NHL lockout keeps young talent down on the farm

The last couple of weeks haven’t gone exactly as Sam Carrick expected. He thought he would be playing for the Toronto Marlies of the American Hockey League (AHL) this season. Instead, he was cut from the team during training camp.

“It was a little disappointing,” Carrick said. “You never go into a camp like that expecting to get cut. I think I proved I could play at that level so my hopes were high to stick there.”

It appears, however, the cut had nothing to do with his ability, but everything to do with the ongoing dispute between the NHL owners and the NHL Players Association.

According to Todd Reynolds, Carrick’s agent, the 20-year-old prospect player simply fell victim to the numbers game.

“There are too many players for the … spots that are available in the American Hockey League,” Reynolds said. “All the teams have many (more) players playing at a level lower than they might otherwise be.”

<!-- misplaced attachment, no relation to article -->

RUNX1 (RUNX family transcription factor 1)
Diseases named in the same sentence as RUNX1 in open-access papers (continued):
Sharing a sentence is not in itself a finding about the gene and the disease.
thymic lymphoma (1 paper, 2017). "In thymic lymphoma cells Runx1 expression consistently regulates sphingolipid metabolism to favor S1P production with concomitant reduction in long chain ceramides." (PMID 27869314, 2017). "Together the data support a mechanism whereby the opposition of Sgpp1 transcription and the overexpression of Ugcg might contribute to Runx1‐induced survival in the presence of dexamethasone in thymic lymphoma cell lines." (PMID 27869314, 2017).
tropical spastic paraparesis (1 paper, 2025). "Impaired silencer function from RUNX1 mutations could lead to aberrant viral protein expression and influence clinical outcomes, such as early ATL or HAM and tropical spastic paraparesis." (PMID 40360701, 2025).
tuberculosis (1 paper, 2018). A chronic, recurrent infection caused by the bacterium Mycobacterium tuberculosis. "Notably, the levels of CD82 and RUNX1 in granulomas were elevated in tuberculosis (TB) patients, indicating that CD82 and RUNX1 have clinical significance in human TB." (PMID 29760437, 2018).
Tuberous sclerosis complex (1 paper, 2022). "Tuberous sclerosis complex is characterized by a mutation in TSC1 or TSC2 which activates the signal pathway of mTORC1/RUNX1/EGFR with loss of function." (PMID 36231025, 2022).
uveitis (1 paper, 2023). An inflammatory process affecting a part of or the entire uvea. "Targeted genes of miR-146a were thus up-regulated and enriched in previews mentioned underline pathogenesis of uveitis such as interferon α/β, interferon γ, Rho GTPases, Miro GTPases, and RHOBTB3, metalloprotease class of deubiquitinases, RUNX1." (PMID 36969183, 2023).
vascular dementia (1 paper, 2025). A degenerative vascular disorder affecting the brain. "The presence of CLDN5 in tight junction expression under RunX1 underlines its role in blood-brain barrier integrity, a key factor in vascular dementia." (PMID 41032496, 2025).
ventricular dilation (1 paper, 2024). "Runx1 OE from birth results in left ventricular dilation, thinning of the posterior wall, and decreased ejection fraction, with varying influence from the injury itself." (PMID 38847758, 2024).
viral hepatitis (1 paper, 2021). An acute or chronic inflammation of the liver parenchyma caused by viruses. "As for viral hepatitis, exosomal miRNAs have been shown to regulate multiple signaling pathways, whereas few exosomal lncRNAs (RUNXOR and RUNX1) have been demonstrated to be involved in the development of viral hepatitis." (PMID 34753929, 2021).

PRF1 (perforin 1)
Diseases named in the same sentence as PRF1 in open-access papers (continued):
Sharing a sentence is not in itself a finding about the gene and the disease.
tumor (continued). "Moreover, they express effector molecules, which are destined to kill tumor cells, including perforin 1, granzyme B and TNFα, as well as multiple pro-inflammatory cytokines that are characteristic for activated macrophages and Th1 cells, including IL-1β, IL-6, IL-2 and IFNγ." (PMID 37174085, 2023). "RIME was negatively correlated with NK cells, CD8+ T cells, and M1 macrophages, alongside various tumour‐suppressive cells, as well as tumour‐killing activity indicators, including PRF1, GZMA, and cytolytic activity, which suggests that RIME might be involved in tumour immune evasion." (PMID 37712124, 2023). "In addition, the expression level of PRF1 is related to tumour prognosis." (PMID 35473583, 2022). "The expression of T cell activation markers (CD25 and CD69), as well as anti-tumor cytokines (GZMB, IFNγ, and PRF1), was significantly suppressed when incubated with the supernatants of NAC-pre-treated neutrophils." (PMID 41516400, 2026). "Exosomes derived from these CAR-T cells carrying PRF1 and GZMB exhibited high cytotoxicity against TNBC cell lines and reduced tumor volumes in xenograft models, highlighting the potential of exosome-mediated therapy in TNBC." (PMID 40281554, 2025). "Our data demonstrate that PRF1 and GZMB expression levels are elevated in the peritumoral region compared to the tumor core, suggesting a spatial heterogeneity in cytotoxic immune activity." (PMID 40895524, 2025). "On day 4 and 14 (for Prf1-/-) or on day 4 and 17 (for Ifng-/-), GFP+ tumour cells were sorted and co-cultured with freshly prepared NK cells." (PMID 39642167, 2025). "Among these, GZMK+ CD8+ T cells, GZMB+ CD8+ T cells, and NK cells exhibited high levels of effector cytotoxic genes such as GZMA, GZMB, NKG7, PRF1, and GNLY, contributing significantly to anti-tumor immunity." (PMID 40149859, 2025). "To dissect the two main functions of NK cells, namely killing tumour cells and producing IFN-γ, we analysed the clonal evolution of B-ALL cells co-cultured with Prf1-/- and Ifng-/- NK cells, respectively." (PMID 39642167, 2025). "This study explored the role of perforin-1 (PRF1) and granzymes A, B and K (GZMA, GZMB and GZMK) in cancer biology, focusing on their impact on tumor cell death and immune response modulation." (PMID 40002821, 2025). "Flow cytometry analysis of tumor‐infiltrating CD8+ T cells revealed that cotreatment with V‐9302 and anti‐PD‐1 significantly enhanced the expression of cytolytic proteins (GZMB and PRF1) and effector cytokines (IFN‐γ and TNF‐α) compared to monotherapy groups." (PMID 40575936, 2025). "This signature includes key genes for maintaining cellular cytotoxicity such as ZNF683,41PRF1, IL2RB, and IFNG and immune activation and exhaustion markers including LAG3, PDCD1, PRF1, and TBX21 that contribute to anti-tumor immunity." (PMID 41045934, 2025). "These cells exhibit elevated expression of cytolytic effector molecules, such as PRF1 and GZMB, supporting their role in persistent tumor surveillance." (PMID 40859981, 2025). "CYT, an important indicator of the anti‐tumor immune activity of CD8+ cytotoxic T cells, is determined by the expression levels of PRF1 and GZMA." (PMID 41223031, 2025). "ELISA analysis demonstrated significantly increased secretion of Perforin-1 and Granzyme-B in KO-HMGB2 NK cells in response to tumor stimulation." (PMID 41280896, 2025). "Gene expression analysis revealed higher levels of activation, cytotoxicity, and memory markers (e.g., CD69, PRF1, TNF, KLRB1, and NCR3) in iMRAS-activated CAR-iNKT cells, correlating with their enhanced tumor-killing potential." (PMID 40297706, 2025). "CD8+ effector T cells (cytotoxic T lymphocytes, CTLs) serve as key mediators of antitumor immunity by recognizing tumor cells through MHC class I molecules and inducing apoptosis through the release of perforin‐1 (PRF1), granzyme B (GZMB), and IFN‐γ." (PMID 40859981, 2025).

Players who would be on the ice for the NHL, are instead skating for their team’s AHL affiliate. Two-way contracts allow them to be transferred between the two leagues.

With no room for him on the Marlies’ roster, Carrick was sent to the tier below, the ECHL (formerly East Coast Hockey League) playing for the Idaho Steelheads. And, it turns out, there is a silver lining for Carrick.

“It’s kind of different than usual because there’s only three lines plus one, so you’re getting more ice time,” Carrick said.

In the ECHL, teams play with only three lines as opposed to the traditional four. That gives more ice time for Carrick so that he can develop his skills while being paid his AHL salary.

“I’ve never had anything handed to me and it’s been the same way going into pro,” Carrick said. “I’ve worked my way up from the bottom as far as ice time goes.”

If and when the NHL lockout ends and space on the Toronto Marlies becomes available, Carrick will be eligible to join the team. But right now, he’s just thinking about working as hard as he can no matter where he is.

“I’ve got to go out there and show them what I’ve got and impress the coaches,” Carrick said. “Hopefully I’ll move up the ladder (and) get back up to the Marlies.”